The Requirements of “Activity”

I had a frustrating experience during Ward Council (a meeting for “leaders” in the ward) last week (I mean, I probably have frustrating experiences during Ward Council close to every time I attend given my opinionated nature, the topics of discussion, and my take on things compared to most other people present). We were talking about using ward activities to invite and develop friendships with members of the ward that might not be attending on Sunday, which was a worthwhile and productive discussion. However, it shifted to a conversation about how we could help people that attend all their meetings on Sunday, but never come to activities during the week get to those activities (a conversation that we’ve had many times). This carried the assertion that there’s something lacking in those members’ belief/commitment/testimony/activity when they do not attend ward activities, regardless of Church attendance.

As someone who rarely goes to ward activities (I used to, but those days are largely past), yet feels like they have a pretty strong (if unorthodox) belief in Mormonism, this conversation strikes a nerve. As it’s come up before I’ve tried to gently steer away from the idea, but it keeps coming up and last week I couldn’t hold it in, so I responded (probably bordering on ranting). I said something about people being busy, about the importance of Church attendance rather than activities, about introverts not loving those sorts of environments, about having friendships and unity with other people or with the ward in different ways, and finally ended with a statement close to, “You can still love Jesus even if you never go to a ward activity.”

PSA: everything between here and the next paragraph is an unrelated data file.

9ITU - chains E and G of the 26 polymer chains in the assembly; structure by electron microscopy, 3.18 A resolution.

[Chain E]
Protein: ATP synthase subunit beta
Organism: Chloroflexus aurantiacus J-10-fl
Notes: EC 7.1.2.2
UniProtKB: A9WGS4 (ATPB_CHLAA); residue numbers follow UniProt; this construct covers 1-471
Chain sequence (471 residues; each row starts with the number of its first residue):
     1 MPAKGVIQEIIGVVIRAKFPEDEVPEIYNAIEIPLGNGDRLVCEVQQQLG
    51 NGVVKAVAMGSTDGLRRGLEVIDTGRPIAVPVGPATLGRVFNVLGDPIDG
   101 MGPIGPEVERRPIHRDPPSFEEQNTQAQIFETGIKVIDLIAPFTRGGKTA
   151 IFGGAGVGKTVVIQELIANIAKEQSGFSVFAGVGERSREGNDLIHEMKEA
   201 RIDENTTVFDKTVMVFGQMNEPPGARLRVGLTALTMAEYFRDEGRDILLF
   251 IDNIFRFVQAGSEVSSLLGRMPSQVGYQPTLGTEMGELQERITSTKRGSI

There was some discussion and response to my thoughts, including my Bishop talking about how in his home growing up they simply attended every ward activity without question. That was just a part of being a member of the Church for them. This was an enlightening comment and the conversation shifted after that to a lecture/chastisement of sorts that we should go to activities for other people that we can help or reach out to there and not for our own enjoyment (which is a valid consideration).